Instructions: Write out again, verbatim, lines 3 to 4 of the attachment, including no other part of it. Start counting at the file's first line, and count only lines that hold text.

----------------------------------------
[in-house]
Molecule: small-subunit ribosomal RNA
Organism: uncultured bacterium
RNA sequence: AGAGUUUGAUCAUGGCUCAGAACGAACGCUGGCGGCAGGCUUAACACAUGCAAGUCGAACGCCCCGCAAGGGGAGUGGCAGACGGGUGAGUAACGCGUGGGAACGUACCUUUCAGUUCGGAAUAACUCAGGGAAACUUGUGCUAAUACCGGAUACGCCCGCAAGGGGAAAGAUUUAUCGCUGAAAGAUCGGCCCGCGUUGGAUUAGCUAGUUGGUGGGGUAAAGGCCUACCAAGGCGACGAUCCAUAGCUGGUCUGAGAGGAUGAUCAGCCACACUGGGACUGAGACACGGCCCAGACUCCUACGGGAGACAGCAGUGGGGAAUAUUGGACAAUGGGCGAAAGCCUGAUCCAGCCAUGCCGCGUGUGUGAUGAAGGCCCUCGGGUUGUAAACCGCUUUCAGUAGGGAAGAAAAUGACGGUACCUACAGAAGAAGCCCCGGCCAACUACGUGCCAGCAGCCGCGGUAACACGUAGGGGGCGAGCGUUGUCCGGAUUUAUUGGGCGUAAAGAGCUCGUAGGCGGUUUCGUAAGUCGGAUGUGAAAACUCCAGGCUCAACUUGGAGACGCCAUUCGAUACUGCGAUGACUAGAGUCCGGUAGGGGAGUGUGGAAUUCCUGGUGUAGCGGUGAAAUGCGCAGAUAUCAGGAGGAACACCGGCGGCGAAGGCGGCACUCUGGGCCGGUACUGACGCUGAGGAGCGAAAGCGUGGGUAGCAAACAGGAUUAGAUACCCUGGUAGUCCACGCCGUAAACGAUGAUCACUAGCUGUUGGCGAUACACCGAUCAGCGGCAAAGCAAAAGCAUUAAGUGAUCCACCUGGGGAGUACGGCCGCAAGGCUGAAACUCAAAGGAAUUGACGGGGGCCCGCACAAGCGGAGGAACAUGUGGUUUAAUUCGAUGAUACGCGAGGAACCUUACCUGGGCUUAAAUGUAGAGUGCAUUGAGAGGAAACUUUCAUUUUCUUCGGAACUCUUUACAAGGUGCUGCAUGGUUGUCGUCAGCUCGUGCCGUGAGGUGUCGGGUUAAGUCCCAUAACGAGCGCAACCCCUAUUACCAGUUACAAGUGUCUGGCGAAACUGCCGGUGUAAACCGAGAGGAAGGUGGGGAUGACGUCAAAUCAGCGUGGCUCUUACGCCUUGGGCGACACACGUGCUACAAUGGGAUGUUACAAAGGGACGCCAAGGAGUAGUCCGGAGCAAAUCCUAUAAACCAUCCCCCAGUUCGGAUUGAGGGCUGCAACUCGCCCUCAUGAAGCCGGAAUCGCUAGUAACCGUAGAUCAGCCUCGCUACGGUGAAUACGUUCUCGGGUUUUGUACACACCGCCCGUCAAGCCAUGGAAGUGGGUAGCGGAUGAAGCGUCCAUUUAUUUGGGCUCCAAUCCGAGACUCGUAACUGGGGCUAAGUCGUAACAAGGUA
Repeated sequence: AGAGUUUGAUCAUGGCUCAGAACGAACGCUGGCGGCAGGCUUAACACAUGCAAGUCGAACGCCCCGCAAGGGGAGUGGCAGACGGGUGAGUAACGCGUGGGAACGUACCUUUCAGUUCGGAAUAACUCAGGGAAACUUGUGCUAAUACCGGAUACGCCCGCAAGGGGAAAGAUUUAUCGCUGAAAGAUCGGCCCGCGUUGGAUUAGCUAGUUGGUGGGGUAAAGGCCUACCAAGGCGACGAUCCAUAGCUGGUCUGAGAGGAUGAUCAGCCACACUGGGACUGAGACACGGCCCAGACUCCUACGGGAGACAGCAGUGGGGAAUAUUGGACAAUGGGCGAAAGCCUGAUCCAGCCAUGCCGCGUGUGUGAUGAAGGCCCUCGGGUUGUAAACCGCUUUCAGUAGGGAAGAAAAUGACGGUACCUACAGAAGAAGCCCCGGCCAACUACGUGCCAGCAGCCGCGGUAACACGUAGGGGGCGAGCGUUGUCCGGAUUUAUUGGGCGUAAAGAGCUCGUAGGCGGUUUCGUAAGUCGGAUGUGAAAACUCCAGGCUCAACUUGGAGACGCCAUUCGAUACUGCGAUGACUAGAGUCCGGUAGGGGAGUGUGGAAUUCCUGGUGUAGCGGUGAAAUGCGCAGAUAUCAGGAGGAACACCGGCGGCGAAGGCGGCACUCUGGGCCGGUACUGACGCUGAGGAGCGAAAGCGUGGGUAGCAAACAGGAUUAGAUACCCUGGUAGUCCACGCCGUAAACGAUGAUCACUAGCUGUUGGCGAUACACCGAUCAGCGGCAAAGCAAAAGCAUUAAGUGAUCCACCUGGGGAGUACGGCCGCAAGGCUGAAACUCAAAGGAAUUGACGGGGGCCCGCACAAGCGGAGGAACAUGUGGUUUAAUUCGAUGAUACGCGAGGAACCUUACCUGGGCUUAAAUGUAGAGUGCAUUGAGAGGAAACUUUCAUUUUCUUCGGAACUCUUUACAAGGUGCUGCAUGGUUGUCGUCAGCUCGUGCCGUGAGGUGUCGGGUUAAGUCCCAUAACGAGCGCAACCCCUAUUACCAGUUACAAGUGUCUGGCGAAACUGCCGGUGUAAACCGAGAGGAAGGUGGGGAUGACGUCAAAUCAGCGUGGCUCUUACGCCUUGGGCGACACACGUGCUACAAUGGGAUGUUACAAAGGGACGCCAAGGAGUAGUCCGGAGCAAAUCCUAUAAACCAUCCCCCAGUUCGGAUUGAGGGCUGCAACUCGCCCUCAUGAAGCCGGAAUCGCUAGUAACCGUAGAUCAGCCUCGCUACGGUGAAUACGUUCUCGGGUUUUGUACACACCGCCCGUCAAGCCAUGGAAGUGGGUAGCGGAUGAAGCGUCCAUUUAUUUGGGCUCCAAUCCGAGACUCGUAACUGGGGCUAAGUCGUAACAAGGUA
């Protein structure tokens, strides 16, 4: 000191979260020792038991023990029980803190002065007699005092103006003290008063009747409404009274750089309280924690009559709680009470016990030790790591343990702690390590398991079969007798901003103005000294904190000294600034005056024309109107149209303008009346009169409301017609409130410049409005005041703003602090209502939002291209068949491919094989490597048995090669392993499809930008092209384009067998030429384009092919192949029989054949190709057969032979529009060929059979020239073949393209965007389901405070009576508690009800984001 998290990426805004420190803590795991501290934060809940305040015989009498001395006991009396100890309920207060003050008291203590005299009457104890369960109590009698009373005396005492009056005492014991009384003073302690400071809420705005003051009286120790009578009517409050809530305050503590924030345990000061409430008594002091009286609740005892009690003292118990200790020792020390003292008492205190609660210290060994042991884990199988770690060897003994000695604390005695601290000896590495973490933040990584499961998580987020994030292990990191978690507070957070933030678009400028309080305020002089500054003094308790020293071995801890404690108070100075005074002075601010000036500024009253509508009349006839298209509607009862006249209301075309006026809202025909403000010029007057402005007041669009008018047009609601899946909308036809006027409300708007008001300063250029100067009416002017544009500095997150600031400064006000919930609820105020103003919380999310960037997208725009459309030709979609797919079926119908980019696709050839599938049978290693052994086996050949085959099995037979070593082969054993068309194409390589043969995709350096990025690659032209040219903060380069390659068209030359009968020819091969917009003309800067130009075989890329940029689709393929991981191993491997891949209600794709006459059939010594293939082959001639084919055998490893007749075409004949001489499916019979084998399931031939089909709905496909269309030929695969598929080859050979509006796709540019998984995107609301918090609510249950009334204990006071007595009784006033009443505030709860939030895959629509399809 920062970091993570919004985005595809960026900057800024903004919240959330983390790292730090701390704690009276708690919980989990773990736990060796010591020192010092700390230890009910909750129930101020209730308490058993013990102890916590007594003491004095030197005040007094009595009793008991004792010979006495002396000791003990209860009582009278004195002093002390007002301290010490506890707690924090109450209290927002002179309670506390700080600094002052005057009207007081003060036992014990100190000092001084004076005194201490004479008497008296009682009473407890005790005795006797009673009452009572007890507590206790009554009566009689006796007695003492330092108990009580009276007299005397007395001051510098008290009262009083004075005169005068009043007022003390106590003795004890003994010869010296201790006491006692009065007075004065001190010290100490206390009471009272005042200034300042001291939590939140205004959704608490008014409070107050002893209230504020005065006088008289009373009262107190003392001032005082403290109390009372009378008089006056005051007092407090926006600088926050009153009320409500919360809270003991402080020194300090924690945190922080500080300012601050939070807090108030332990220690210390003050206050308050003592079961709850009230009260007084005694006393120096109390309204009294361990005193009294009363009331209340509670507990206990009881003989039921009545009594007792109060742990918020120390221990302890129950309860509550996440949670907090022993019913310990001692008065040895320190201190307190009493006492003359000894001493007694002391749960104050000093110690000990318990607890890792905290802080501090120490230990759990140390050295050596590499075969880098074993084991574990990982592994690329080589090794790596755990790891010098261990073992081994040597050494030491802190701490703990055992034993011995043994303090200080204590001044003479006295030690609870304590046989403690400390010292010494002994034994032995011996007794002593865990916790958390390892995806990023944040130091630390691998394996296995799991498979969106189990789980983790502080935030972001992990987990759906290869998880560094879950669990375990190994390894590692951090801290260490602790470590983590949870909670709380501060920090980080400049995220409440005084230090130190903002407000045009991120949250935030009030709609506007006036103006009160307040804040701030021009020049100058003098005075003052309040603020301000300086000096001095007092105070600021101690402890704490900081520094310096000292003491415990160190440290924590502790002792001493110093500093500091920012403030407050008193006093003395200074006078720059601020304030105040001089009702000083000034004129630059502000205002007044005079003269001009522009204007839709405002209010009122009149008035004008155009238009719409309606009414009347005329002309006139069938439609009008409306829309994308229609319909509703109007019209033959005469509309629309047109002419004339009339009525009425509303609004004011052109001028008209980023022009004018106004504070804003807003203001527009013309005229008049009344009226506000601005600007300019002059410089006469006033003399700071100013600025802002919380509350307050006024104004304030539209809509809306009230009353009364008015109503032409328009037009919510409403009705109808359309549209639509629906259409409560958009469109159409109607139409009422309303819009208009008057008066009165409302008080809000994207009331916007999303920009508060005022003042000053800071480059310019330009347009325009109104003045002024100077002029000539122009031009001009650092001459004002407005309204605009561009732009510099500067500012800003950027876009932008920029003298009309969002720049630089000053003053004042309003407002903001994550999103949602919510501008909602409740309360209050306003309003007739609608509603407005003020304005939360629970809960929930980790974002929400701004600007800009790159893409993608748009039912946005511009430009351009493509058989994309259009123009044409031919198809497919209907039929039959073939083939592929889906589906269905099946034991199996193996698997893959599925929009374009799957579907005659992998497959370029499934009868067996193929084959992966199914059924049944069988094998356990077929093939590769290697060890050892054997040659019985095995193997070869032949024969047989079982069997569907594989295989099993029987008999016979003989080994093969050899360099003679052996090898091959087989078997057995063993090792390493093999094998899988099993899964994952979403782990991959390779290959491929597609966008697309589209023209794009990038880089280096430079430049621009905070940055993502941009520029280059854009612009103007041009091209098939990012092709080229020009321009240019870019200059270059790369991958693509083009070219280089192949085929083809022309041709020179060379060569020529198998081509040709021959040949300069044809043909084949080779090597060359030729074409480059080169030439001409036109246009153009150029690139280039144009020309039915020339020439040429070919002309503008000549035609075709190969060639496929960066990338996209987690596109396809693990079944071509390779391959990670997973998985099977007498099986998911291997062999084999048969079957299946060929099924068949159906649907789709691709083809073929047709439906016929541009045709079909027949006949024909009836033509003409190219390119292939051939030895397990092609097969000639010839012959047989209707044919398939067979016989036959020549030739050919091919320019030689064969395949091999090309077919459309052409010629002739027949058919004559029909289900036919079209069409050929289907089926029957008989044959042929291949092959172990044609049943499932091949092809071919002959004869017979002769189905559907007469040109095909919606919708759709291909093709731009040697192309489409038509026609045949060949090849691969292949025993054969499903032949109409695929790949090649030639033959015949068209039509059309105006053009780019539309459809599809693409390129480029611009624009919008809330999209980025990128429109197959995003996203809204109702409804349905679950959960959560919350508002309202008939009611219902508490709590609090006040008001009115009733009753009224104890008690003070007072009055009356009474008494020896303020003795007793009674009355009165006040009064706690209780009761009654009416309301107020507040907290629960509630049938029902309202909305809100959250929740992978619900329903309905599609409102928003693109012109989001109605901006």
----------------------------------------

Organism: uncultured bacterium
RNA sequence: AGAGUUUGAUCAUGGCUCAGAACGAACGCUGGCGGCAGGCUUAACACAUGCAAGUCGAACGCCCCGCAAGGGGAGUGGCAGACGGGUGAGUAACGCGUGGGAACGUACCUUUCAGUUCGGAAUAACUCAGGGAAACUUGUGCUAAUACCGGAUACGCCCGCAAGGGGAAAGAUUUAUCGCUGAAAGAUCGGCCCGCGUUGGAUUAGCUAGUUGGUGGGGUAAAGGCCUACCAAGGCGACGAUCCAUAGCUGGUCUGAGAGGAUGAUCAGCCACACUGGGACUGAGACACGGCCCAGACUCCUACGGGAGACAGCAGUGGGGAAUAUUGGACAAUGGGCGAAAGCCUGAUCCAGCCAUGCCGCGUGUGUGAUGAAGGCCCUCGGGUUGUAAACCGCUUUCAGUAGGGAAGAAAAUGACGGUACCUACAGAAGAAGCCCCGGCCAACUACGUGCCAGCAGCCGCGGUAACACGUAGGGGGCGAGCGUUGUCCGGAUUUAUUGGGCGUAAAGAGCUCGUAGGCGGUUUCGUAAGUCGGAUGUGAAAACUCCAGGCUCAACUUGGAGACGCCAUUCGAUACUGCGAUGACUAGAGUCCGGUAGGGGAGUGUGGAAUUCCUGGUGUAGCGGUGAAAUGCGCAGAUAUCAGGAGGAACACCGGCGGCGAAGGCGGCACUCUGGGCCGGUACUGACGCUGAGGAGCGAAAGCGUGGGUAGCAAACAGGAUUAGAUACCCUGGUAGUCCACGCCGUAAACGAUGAUCACUAGCUGUUGGCGAUACACCGAUCAGCGGCAAAGCAAAAGCAUUAAGUGAUCCACCUGGGGAGUACGGCCGCAAGGCUGAAACUCAAAGGAAUUGACGGGGGCCCGCACAAGCGGAGGAACAUGUGGUUUAAUUCGAUGAUACGCGAGGAACCUUACCUGGGCUUAAAUGUAGAGUGCAUUGAGAGGAAACUUUCAUUUUCUUCGGAACUCUUUACAAGGUGCUGCAUGGUUGUCGUCAGCUCGUGCCGUGAGGUGUCGGGUUAAGUCCCAUAACGAGCGCAACCCCUAUUACCAGUUACAAGUGUCUGGCGAAACUGCCGGUGUAAACCGAGAGGAAGGUGGGGAUGACGUCAAAUCAGCGUGGCUCUUACGCCUUGGGCGACACACGUGCUACAAUGGGAUGUUACAAAGGGACGCCAAGGAGUAGUCCGGAGCAAAUCCUAUAAACCAUCCCCCAGUUCGGAUUGAGGGCUGCAACUCGCCCUCAUGAAGCCGGAAUCGCUAGUAACCGUAGAUCAGCCUCGCUACGGUGAAUACGUUCUCGGGUUUUGUACACACCGCCCGUCAAGCCAUGGAAGUGGGUAGCGGAUGAAGCGUCCAUUUAUUUGGGCUCCAAUCCGAGACUCGUAACUGGGGCUAAGUCGUAACAAGGUA